This is not only a matter of physical competence: the freedom that Inuit children traditionally experienced made them into “self-reliant, caring and self-controlled individuals”, in the words of one Inuit person I met in Nunavut in Canada. It gave them courage and patience.

Children need wild, unlimited hours, but this time is in short supply for many, who are diarised into wall-to-wall activities, scheduled from the moment they wake until the minute they sleep, every hour accounted for by parents whose actions are prompted by the fear their child may fall behind in the rat race that begins in the nursery. Loving their child, not wanting them to be lifelong losers, parents push them to achieve through effective time-use. Society instils a fear of the future that can be appeased only by sacrificing present play and idleness, and children feel the effects in stress and depression.

In many traditional cultures, however, children are held to be the best judges of their own needs, including how they spend their time. In West Papua, one man told me that as children, “We would go hunting and fishing and just come home when we heard the crickets.” In the children’s tipi where part-Cherokee man James Hightower spent so many hours of his childhood, games might be played until four in the morning. “The Indian is not like civilised children,” he recalls, “having a certain time to eat and sleep.” (In his mouth, the term “civilised” is not a compliment.)

“When we’re working, we just don’t have time to be bothering the kids,” Margrethe Vars, a Sami reindeer herder, told me. She broke off to drag on her cigarette, so her words, imitating European parents, literally came out smoking: “Have you washed your hands? Now you must eat.” She pulled a face: to her, children’s freedom was not only a right but a relief all round. As the summer stretched out in one long day, the Sami children would be up all “night”, and no one minded because every parent shared the view that children were in charge of their own time. So the early hours – bright with midsummer sun – would see the children revving up quad bikes, watching the reindeer, tickling each other or falling asleep.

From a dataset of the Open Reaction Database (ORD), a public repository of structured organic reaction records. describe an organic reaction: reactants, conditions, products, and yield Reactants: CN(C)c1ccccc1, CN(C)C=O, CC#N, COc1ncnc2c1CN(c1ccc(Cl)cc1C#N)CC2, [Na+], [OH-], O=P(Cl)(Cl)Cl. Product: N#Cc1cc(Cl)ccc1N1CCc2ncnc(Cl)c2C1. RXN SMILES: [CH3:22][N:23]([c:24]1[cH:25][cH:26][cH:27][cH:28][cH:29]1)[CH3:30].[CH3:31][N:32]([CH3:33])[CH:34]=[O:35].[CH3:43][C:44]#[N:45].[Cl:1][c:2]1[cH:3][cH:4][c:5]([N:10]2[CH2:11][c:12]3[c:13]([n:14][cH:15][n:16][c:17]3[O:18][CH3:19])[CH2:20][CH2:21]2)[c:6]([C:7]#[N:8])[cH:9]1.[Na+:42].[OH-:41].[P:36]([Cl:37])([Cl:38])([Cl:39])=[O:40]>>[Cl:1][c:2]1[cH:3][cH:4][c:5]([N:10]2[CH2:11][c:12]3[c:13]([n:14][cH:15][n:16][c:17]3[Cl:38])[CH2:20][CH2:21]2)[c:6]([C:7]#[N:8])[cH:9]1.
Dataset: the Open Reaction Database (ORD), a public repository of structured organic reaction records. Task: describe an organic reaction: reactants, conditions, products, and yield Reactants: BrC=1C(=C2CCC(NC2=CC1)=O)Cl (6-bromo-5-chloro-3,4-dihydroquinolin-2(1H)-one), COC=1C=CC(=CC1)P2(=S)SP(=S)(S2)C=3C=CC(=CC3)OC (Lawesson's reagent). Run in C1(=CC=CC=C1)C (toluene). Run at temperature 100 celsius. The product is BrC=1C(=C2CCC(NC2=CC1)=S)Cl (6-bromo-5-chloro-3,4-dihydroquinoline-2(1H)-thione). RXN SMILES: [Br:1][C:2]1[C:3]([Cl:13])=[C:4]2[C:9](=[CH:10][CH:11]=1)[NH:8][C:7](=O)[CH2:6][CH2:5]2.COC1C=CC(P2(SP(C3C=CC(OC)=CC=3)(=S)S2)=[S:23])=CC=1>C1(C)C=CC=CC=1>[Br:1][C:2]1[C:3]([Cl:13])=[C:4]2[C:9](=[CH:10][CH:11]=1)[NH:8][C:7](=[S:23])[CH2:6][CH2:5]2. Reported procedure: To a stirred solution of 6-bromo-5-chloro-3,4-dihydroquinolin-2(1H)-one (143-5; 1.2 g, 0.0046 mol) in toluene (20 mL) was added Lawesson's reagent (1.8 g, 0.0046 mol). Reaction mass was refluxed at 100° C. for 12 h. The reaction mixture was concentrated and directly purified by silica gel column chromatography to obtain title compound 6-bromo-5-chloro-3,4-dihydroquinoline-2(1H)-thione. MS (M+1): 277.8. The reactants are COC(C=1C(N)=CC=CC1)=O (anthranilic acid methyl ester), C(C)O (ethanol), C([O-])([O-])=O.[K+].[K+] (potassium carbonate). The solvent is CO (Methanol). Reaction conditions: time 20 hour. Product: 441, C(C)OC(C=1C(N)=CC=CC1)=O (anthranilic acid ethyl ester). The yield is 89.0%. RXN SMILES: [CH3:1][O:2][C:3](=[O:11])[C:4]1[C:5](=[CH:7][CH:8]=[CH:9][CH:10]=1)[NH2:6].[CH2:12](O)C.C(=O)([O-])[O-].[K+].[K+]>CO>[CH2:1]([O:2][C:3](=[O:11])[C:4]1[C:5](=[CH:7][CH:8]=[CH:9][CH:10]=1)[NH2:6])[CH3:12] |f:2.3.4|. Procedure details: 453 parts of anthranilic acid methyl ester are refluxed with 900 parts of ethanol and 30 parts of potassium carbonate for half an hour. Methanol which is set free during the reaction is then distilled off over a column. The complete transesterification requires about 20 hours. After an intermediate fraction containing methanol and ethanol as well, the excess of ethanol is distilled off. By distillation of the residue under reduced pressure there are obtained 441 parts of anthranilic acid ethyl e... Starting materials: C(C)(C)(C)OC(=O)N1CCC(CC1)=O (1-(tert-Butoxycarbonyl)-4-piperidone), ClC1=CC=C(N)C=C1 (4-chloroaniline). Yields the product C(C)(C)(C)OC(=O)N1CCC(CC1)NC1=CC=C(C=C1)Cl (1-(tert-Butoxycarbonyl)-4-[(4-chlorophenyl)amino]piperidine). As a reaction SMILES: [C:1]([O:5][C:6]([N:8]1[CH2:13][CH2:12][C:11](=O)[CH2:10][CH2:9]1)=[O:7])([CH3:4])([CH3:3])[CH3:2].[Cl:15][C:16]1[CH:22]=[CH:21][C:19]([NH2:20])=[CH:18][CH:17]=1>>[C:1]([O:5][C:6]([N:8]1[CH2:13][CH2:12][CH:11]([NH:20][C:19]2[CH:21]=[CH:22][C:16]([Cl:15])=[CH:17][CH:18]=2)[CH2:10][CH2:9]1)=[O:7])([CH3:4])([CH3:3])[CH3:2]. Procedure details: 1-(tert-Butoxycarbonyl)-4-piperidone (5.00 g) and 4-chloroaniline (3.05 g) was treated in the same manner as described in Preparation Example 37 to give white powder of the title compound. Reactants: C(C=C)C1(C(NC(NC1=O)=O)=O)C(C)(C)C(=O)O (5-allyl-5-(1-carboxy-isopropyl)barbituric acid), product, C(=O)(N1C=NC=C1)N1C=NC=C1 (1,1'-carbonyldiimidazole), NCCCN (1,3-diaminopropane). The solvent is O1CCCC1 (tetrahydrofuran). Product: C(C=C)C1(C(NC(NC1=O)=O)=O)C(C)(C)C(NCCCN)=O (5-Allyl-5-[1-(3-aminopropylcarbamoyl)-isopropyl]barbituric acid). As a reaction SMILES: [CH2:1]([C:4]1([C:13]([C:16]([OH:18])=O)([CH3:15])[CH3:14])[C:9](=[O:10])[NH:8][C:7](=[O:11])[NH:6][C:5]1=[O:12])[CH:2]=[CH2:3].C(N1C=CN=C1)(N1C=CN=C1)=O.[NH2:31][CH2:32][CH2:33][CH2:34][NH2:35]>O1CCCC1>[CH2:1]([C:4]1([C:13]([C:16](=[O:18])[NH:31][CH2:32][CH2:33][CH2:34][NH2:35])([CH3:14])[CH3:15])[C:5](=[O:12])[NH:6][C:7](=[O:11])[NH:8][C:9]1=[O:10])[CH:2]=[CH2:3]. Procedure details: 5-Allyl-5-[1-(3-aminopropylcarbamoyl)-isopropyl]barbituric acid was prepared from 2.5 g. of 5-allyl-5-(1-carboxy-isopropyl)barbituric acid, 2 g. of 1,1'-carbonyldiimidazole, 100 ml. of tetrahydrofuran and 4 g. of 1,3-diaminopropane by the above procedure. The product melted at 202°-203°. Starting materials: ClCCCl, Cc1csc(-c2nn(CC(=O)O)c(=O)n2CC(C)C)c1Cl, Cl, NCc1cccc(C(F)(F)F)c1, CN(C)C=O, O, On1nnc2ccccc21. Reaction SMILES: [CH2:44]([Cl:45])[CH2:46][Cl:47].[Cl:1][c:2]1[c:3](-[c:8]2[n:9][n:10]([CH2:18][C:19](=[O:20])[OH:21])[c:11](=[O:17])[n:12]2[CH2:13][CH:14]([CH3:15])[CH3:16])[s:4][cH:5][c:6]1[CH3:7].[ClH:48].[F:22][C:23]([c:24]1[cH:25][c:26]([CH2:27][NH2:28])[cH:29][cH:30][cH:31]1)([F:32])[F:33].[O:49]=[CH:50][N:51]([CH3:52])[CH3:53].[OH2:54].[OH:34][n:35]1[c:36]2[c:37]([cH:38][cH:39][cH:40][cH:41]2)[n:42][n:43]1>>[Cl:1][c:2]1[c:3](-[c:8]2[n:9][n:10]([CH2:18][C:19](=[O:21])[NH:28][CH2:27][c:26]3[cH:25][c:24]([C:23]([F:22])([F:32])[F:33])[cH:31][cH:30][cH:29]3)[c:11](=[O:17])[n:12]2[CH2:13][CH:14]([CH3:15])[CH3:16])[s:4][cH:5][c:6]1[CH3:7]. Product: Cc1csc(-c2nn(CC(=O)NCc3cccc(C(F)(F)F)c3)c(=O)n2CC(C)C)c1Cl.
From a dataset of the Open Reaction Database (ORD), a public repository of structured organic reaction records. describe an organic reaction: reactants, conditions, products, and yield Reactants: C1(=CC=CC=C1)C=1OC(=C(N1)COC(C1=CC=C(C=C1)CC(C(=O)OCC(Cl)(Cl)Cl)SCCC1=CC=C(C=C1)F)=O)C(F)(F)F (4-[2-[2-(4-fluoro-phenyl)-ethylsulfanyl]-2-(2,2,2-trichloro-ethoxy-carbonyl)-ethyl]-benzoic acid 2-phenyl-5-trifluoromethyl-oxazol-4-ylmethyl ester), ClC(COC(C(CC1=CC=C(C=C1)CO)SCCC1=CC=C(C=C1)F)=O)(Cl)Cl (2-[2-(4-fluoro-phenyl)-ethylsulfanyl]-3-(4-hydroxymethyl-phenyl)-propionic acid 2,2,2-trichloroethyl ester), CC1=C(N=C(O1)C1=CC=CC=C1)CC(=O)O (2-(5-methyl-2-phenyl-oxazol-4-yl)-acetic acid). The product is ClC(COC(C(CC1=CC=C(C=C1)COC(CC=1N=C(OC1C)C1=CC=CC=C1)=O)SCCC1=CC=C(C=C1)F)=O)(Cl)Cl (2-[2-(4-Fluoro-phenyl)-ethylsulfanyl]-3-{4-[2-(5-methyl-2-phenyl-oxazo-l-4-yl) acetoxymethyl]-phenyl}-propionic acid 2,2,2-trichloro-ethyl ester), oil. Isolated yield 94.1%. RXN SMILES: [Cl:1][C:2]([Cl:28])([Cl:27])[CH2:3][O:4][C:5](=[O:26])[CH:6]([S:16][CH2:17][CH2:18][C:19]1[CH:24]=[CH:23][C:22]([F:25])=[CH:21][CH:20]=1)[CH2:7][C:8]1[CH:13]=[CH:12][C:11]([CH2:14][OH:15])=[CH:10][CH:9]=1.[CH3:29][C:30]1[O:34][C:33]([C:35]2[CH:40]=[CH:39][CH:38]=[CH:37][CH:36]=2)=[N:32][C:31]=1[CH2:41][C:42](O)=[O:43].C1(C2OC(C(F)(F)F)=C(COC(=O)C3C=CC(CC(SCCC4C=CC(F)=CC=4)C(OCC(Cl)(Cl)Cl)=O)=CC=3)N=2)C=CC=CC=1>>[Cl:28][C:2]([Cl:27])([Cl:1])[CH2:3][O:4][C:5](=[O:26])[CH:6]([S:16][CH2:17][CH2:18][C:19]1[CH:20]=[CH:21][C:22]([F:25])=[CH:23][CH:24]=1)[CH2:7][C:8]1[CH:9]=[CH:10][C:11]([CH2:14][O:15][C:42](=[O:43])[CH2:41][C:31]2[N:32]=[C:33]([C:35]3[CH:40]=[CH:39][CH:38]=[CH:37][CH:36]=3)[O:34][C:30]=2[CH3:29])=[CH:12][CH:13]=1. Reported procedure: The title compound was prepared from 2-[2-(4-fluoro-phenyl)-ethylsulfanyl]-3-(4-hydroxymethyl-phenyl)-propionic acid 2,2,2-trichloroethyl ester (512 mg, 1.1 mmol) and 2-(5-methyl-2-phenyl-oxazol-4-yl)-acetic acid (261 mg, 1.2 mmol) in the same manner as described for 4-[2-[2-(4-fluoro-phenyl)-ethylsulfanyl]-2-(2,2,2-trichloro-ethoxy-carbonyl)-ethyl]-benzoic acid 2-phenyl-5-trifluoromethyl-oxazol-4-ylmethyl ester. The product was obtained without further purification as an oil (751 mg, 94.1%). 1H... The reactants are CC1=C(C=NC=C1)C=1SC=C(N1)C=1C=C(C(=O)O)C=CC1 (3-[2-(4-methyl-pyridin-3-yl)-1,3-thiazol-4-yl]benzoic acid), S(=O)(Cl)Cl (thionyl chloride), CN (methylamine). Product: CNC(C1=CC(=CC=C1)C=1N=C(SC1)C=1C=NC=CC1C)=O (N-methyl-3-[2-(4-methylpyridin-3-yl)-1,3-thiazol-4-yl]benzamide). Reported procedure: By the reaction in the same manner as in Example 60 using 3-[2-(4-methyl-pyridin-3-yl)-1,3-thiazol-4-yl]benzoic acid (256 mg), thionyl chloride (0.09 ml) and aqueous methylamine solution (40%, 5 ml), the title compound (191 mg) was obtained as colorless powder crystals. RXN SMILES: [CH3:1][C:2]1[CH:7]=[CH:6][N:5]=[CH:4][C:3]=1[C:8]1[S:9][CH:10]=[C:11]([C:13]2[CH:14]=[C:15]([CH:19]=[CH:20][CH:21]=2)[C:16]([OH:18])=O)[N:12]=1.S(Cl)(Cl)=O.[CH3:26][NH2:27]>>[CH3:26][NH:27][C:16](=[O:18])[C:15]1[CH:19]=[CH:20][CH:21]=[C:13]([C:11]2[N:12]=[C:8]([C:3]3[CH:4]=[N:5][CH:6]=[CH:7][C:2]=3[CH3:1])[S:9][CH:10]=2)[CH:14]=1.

“Here we sleep when we are tired, eat when we are hungry,” Vars said. “But for other societies, children are very organised. Timing is everything: when to eat and sleep, making appointments to visit friends…” She winced at the thought of the micromanagement. The Sami way produced powerfully positive results, not only in the reduction of petty conflict, but also in something intangible and vital. Their children would grow up more self-reliant, less obedient to outside pressure.

For the Wintu people of California, so deep is their traditional respect for the autonomy of the will that it suffuses the language itself. In English, if you “take a baby” somewhere, there is a sense of implicit coercion. The Wintu language cannot say that: it must phrase it as, “I went with the baby.” “I watched the child” would be, “I watched with the child”. The Wintu couldn’t coerce someone even if they wanted to: language won’t let them. When a Wintu child asks, “Can I…?” they are not asking for permission from an individual parent, but for clarification about whether wider laws allow it, so a child does not feel at the mercy of the will of a single adult with rules that can seem capricious and arbitrary.

Take a step back for a moment. Letting children have their own way? Doing just what they like? Wouldn’t that be a total disaster? Yes, if parents perform only the first half of the trick. In the cultural lexicon of modernity, self-will is often banally understood as brattish, selfish behaviour. Will does not mean selfishness, however, and autonomy over oneself is not a synonym for nastiness towards others – quite the reverse. Ngarinyin children in Australia traditionally grew up uncommanded and uncoerced, but from a young age they learned socialisation. That is the second half of the trick. Children are socialised into awareness and respect for the will and autonomy of others, so that, when necessary as they grow, they will learn to hold their own will in check in order to maintain good relations. For a community to function well, an individual may on occasion need to rein in his or her own will but, crucially, not be compelled to do so by someone else.